Cars that drive themselves — even parking at their destination — could
be ready for sale within a decade, General Motors Corp. executives say. This ties in closely with the DaVinci Institute predictions on the future of the automobile industry.
GM, parts suppliers, university engineers and other automakers all
are working on vehicles that could revolutionize short- and
long-distance travel. And Tuesday at the Consumer Electronics Show in
Las Vegas GM Chief Executive Rick Wagoner will devote part of his
speech to the driverless vehicles.
"This is not science fiction," Larry Burns, GM’s vice president for research and development, said in a recent interview.
most significant obstacles facing the vehicles could be human rather
than technical: government regulation, liability laws, privacy concerns
and people’s passion for the automobile and the control it gives them.
of the technology already exists for vehicles to take the wheel:
radar-based cruise control, motion sensors, lane-change warning
devices, electronic stability control and satellite-based digital
mapping. And automated vehicles could dramatically improve life on the
road, reducing crashes and congestion.
If people are interested.
the question is what does society want to do with it?" Burns said.
"You’re looking at these issues of congestion, safety, energy and
emissions. Technically there should be no reason why we can’t transfer
to a totally different world."
GM plans to use an inexpensive
computer chip and an antenna to link vehicles equipped with driverless
technologies. The first use likely would be on highways; people would
have the option to choose a driverless mode while they still would
control the vehicle on local streets, Burns said.
He said the company plans to test driverless car technology by 2015 and have cars on the road around 2018.
Thrun, co-leader of the Stanford University team that finished second
among six teams completing a 60-mile Pentagon-sponsored race of
driverless cars in November, said GM’s goal is technically attainable.
But he said he wasn’t confident cars would appear in showrooms within a
"There’s some very fundamental, basic regulations in the
way of that vision in many countries," said Thrun, a professor of
computer science and electrical engineering.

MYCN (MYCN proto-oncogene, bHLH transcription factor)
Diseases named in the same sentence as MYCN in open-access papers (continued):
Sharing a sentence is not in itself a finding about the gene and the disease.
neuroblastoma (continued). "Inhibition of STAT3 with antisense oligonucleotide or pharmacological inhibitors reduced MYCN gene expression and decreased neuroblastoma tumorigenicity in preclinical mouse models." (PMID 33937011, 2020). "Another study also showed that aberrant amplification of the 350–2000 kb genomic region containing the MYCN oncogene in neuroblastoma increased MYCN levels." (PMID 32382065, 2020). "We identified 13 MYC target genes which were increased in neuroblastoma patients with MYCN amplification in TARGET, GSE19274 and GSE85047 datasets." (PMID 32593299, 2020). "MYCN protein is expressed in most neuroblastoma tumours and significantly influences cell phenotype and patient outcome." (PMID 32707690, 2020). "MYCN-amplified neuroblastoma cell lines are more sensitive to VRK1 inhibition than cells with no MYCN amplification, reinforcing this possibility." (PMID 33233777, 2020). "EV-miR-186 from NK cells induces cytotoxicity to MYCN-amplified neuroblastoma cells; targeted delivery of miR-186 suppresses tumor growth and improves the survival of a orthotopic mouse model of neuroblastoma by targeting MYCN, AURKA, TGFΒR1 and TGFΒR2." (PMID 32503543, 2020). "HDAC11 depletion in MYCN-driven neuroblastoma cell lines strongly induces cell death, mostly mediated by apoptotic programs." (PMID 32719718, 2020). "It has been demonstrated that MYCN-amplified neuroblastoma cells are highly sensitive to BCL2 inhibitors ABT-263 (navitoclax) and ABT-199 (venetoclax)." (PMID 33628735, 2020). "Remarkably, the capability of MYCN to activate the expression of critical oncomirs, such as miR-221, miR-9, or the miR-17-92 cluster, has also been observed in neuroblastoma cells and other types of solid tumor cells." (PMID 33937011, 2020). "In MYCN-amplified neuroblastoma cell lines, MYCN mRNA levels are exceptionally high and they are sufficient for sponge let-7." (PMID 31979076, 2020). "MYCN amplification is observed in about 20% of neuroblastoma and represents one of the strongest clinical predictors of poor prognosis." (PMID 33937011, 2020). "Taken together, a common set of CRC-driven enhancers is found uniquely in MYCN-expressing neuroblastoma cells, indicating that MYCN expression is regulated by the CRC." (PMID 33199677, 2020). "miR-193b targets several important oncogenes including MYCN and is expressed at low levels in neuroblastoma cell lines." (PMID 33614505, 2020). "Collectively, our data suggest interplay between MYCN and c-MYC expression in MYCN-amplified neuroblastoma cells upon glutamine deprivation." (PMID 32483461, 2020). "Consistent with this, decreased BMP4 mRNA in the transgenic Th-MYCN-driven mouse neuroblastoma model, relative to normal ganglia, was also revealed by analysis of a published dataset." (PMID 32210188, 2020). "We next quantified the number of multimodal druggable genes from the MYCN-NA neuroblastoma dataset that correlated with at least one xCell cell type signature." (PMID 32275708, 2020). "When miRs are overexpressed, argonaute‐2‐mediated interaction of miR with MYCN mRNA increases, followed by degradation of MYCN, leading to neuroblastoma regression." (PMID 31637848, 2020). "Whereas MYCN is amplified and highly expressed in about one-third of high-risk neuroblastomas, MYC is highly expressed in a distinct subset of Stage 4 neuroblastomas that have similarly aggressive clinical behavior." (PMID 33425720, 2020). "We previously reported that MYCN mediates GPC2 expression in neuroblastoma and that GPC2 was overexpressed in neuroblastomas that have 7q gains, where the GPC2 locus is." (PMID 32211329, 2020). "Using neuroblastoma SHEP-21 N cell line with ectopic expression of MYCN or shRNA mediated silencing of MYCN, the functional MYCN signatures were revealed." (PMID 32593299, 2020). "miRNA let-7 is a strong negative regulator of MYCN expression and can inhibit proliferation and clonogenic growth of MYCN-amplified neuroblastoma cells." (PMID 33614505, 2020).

Department contest, which initially involved 35 teams, showed the
technology isn’t ready for prime time. One team was eliminated after
its vehicle nearly charged into a building, while another vehicle
mysteriously pulled into a house’s carport and parked itself.
said a key benefit of the technology eventually will be safer roads and
reducing the roughly 42,000 U.S. traffic deaths that occur annually —
95 percent of which he said are caused by human mistakes.
might be able to cut those numbers down by a factor of 50 percent,"
Thrun said. "Just imagine all the funerals that won’t take place."
challenges include updating vehicle codes and figuring out who would be
liable in a crash and how to cope with blown tires or obstacles in the
road. But the systems could be developed to tell motorists about road
conditions, warn of crashes or stopped vehicles ahead and prevent
collisions in intersections.
Later versions of driverless
technology could reduce jams by directing vehicles to space themselves
close together, almost as if they were cars in a train, and maximize
the use of space on a freeway, he said.
"It will really change society, very much like the transition from a horse to a car," Thrun said.
U.S. government has pushed technology to help drivers avoid crashes,
most notably electronic stability controls that help prevent rollovers.
The systems are required on new passenger vehicles starting with the
2012 model year.
Vehicle-to-vehicle communication and technology allowing cars to talk with highway systems could come next.
in debate are how to address drivers’ privacy, whether current vehicles
can be retrofitted and how many vehicles would be need the systems to
develop an effective network.
"Where it shakes out remains to be
seen but there is no question we see a lot of potential there," said
Rae Tyson, a spokesman for the National Highway Traffic Safety